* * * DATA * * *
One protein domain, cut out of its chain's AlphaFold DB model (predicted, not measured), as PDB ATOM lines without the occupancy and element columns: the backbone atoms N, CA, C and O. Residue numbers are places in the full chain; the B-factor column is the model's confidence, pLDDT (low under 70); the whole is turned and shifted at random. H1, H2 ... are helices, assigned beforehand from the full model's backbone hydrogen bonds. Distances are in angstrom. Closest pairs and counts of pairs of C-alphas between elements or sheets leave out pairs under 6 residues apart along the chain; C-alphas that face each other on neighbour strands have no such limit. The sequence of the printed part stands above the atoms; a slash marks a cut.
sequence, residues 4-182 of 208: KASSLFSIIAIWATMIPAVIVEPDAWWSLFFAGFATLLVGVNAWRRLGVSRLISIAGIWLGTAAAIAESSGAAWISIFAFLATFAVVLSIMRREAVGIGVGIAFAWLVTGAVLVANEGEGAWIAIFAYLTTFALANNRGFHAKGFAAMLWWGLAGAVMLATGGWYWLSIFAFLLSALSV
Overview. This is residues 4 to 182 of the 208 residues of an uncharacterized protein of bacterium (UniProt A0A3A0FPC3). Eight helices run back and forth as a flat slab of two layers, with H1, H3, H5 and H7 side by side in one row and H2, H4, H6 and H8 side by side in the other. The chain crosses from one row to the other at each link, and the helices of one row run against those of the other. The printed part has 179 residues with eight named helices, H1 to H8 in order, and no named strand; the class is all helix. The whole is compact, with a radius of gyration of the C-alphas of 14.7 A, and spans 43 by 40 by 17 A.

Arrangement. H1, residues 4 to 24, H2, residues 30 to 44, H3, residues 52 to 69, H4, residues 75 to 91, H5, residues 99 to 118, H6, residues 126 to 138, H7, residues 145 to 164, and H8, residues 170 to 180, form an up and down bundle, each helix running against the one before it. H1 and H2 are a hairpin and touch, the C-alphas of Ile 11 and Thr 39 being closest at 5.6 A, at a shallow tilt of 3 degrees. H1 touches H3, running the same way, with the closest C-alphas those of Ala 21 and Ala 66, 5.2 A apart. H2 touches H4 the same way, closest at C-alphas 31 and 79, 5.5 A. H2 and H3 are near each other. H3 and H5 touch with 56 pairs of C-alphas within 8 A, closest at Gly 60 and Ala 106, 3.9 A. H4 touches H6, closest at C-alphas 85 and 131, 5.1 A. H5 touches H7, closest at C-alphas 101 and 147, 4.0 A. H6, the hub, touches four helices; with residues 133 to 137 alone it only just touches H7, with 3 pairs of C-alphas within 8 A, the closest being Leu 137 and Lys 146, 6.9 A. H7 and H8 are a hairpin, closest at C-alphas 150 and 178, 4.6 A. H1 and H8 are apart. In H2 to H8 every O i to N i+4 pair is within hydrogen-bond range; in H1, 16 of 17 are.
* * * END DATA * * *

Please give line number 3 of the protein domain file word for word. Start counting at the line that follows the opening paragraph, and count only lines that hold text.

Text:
Arrangement. H1, residues 4 to 24, H2, residues 30 to 44, H3, residues 52 to 69, H4, residues 75 to 91, H5, residues 99 to 118, H6, residues 126 to 138, H7, residues 145 to 164, and H8, residues 170 to 180, form an up and down bundle, each helix running against the one before it. H1 and H2 are a hairpin and touch, the C-alphas of Ile 11 and Thr 39 being closest at 5.6 A, at a shallow tilt of 3 degrees. H1 touches H3, running the same way, with the closest C-alphas those of Ala 21 and Ala 66, 5.2 A apart. H2 touches H4 the same way, closest at C-alphas 31 and 79, 5.5 A. H2 and H3 are near each other. H3 and H5 touch with 56 pairs of C-alphas within 8 A, closest at Gly 60 and Ala 106, 3.9 A. H4 touches H6, closest at C-alphas 85 and 131, 5.1 A. H5 touches H7, closest at C-alphas 101 and 147, 4.0 A. H6, the hub, touches four helices; with residues 133 to 137 alone it only just touches H7, with 3 pairs of C-alphas within 8 A, the closest being Leu 137 and Lys 146, 6.9 A. H7 and H8 are a hairpin, closest at C-alphas 150 and 178, 4.6 A. H1 and H8 are apart. In H2 to H8 every O i to N i+4 pair is within hydrogen-bond range; in H1, 16 of 17 are.